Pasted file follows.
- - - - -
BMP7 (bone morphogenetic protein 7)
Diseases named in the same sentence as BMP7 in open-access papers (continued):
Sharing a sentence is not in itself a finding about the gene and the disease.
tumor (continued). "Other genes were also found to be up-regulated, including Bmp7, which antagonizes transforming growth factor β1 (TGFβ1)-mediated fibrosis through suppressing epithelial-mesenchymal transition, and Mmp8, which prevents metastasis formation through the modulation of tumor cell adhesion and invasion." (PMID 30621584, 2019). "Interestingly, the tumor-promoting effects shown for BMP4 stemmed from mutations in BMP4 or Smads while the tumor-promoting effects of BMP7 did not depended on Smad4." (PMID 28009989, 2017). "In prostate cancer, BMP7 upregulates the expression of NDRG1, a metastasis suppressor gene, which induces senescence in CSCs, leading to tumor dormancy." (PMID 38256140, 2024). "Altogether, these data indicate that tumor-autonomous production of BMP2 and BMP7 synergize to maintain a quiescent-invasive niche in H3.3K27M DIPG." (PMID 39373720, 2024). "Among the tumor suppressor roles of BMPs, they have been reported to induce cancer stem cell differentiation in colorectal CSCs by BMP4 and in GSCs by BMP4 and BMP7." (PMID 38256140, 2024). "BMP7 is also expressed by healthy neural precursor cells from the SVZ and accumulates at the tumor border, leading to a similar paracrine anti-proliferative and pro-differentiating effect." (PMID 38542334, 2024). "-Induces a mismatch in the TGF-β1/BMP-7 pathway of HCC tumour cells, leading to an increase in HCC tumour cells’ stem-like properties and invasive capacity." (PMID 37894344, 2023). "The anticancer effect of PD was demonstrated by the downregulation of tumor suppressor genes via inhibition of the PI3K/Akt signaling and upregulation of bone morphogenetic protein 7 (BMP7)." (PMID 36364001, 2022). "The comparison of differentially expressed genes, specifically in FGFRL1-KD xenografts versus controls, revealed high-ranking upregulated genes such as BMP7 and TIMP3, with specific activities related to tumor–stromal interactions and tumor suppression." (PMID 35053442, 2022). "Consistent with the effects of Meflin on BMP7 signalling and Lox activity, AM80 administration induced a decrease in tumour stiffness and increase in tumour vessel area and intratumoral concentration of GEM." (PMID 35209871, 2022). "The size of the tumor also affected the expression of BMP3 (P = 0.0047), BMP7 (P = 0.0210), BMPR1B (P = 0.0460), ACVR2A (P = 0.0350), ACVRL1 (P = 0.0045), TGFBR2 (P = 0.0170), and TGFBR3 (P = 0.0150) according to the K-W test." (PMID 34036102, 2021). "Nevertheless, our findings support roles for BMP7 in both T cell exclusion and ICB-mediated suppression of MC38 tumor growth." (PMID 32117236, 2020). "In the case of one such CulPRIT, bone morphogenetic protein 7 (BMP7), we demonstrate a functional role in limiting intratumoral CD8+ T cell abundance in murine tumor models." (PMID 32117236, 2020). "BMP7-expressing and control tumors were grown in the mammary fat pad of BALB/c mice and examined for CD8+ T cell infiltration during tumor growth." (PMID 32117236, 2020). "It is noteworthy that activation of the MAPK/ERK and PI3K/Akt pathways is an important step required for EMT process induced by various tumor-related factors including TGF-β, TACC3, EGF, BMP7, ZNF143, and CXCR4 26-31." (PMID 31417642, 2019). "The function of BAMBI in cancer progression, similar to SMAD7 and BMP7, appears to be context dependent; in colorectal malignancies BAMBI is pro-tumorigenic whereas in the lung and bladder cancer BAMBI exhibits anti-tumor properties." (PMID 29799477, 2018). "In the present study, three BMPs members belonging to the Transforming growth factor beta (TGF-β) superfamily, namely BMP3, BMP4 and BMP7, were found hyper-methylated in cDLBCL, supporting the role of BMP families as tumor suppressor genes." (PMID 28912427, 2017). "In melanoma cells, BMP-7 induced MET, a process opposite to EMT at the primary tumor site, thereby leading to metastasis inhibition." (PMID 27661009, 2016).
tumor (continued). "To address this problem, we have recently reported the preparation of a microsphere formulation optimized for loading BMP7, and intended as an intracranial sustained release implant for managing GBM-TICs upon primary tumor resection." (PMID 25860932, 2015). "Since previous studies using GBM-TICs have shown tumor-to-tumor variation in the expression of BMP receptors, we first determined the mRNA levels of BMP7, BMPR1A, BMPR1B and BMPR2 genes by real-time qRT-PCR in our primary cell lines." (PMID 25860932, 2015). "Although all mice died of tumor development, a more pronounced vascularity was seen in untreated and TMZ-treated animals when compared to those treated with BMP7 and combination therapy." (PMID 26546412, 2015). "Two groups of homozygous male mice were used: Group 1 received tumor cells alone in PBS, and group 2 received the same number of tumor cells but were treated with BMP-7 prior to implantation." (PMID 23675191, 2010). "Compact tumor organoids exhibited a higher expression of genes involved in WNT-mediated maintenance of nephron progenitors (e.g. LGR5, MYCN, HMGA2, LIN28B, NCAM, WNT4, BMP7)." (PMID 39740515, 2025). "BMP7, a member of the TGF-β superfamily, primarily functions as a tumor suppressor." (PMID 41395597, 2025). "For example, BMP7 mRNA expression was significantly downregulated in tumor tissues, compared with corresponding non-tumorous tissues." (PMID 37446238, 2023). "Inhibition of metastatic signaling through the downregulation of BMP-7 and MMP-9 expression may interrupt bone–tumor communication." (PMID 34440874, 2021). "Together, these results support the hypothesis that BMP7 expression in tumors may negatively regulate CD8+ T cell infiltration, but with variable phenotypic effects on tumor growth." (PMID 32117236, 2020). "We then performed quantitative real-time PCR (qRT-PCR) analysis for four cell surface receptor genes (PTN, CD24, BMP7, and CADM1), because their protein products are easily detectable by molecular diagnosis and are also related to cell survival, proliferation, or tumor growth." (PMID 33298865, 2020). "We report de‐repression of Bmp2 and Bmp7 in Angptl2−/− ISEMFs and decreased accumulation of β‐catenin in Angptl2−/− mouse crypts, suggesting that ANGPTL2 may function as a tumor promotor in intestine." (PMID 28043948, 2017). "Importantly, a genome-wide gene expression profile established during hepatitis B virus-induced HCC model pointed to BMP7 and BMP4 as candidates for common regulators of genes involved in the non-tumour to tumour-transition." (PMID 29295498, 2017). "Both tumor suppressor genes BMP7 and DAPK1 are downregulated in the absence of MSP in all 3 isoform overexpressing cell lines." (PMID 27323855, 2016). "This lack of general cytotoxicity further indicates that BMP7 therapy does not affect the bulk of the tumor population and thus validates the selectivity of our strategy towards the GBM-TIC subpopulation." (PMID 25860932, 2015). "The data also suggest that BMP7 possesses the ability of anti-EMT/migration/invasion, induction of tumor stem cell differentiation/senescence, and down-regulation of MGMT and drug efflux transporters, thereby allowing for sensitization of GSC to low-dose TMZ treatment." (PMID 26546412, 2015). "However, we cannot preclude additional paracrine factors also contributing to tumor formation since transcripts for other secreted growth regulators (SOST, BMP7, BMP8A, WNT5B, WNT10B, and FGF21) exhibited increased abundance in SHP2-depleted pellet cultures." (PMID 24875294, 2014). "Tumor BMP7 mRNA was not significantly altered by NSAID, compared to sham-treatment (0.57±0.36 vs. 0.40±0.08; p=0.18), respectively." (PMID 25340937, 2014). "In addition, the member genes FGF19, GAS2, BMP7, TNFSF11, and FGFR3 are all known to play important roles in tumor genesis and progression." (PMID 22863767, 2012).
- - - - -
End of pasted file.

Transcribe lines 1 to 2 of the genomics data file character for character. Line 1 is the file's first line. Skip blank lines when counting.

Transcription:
BMP7 (bone morphogenetic protein 7)
Diseases named in the same sentence as BMP7 in open-access papers (continued):